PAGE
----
5.6                 Throughout the 1970s-1980s other factors diminished the need to have large institutions including better Commonwealth government financial assistance that allowed people, especially mothers, to keep their children rather than relinquish them to an institution. As Centacare-Sydney noted:

Much research was being undertaken with regard to child development and the increasing body of knowledge was clearly stating that children were not best cared for in institutionalised settings, rather in a family environment or within small group homes.[476]

5.7                 Deinstitutionalisation entailed a shift in service delivery from large-scale institutions to smaller, community-based settings, originating with the activities of United States and Scandinavian human rights advocates in the 1950s and 1960s. Gaining momentum in Australia in the 1980s and 1990s for people with disabilities, its proponents compared the negative aspects of large institutions with the potential benefits of community homes, including the opportunities for independence and an improved quality of life. The idea of moving people from large institutions to smaller home-based or community care was attractive to governments because the latter option was more cost effective.[477]

5.8                 For mental health issues it was accepted that some institutional services would continue to be required, partly for the management of acute episodes, and for some on a continuing basis. As such, a policy emphasis was placed on opening psychiatric wards within or in association with acute care hospitals, rather than continuing large-scale stand-alone psychiatric hospitals.[478]

5.9                 In Victoria for example, until the 1980s the major form of long-term placement for children with disabilities were large residential institutions. Some children were placed in smaller congregate care situations of 20-50 residents, under the former Commonwealth nursing home program. The early 1980s saw the introduction of the Community Residential Units, small group houses with rostered staff, managed by community-based parent committees. State institutions were gradually closed and institutional care for children with intellectual disabilities was phased out by the early 1990s. After the handover of the former nursing homes from the Commonwealth to the States, the Commonwealth financially supported State initiatives to redevelop some of the large facilities. When large institutions closed options for children may have included a return to birth families with a support package, a family placement or a small group residential placement.[479]

Permanency planning

5.10             Over the last 15 years or so, professional and government opinion has changed regarding children with severe disabilities and high-support needs. In the late 1980s, 'permanency planning' ideas gained professional favour in child welfare. In the context of children with severe disabilities, permanency planning favours that they live with a family, preferably their birth family or an adoptive or foster family and is based on the view that a long-term, day-to-day relationship between the child and at least one continuous caregiver is necessary. It arose from the concern that children in foster care drift, with a loss of contact with natural parents and negative emotional and social consequences for the child as placements break down and foster agency staff move. Specific aims of permanency planning include: the provision of financial and other support to birth families to enable the child to stay at home, at least until legal adulthood; the pursuit of permanent reunification with the natural families for children who have previously been relinquished or placed in institutions; and adoption or long-term placement with a foster family, preferably on an 'open' basis so that birth parents can continue with an informal parenting role where parents have requested an out-of-home placement.[480]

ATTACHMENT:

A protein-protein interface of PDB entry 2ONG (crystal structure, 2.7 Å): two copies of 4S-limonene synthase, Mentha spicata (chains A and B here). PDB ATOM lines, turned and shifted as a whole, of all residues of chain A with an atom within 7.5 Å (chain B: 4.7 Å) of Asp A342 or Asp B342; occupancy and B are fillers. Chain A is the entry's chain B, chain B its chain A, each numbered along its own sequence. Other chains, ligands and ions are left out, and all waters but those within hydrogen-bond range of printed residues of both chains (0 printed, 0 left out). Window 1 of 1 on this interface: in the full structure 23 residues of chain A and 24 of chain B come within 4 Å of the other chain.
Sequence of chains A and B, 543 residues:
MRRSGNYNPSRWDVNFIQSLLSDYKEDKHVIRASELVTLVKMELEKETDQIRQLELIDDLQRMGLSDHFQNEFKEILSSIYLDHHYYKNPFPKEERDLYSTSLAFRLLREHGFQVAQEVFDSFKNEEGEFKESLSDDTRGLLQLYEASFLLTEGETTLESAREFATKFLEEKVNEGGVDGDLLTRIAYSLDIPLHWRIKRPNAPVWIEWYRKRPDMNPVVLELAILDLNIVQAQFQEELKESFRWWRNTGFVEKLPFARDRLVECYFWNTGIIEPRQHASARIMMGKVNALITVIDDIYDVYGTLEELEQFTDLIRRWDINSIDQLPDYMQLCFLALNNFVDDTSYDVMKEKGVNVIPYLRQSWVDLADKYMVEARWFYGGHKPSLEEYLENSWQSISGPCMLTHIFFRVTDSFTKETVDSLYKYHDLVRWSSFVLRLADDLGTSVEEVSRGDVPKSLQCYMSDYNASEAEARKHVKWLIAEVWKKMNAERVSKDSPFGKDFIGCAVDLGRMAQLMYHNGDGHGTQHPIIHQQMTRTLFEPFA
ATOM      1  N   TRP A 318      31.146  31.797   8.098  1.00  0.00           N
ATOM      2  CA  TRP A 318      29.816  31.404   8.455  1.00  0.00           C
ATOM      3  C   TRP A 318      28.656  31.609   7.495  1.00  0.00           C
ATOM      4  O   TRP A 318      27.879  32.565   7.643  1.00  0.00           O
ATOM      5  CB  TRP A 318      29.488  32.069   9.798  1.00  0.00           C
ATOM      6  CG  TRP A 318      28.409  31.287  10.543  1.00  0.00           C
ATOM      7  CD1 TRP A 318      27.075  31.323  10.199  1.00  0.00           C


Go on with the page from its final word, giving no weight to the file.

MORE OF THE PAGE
5.11             Variations exist across Australia regarding accommodation for children and young people with disabilities who are unable to remain at home. Some jurisdictions' government departments may prefer 'specialised' foster care while others opt for the use of group and large institutions yet others may focus on in-home support, respite houses or residential units attached to hospitals.[481] Anecdotal evidence about the placement preferences under the Family Options program in Victoria, suggests that practices vary from region to region.[482]

5.12             Underpinning contemporary permanency planning ideas has been the philosophy of inclusion. This principle subscribes to the notion that everyone, including people with disabilities, can participate in mainstream community life, and is best supported through the family which is ideally placed to provide the child with a sense of identity and practical and emotional support. Many ideas are put forward to support permanency placements including programs to assist parenting roles. It is also recognised that issues surrounding all family members need to be addressed, particularly given the lack of congruence at times between the needs of the child with a disability and the needs of other family members. For permanency planning to work, wide-ranging flexible supports, tailored to the individual family needs, should be available.[483]

5.13             Certainly the strains on families who have a child or children with disabilities are well documented, and it is obvious that the availability of good supports for such families is important. Many families with a child with disabilities experience a loss of income as a result of the mother's or both parents' reduced paid employment. Often a mother's chance to study or make future plans for employment can be seriously curtailed. Mothers of children with disabilities are more likely to be unemployed, in part-time employment and on lower salaries than mothers of non-disabled children of the same age. The above issues are important in considerations of a family's total function. If a child with a disability is to remain at home, families of children with disabilities need to have at minimum, the degree of financial security and opportunity of other families.[484] Many high-needs children with disabilities and their families require significant attention and assistance and living expenses for them can be particularly high, irrespective of where they live.[485]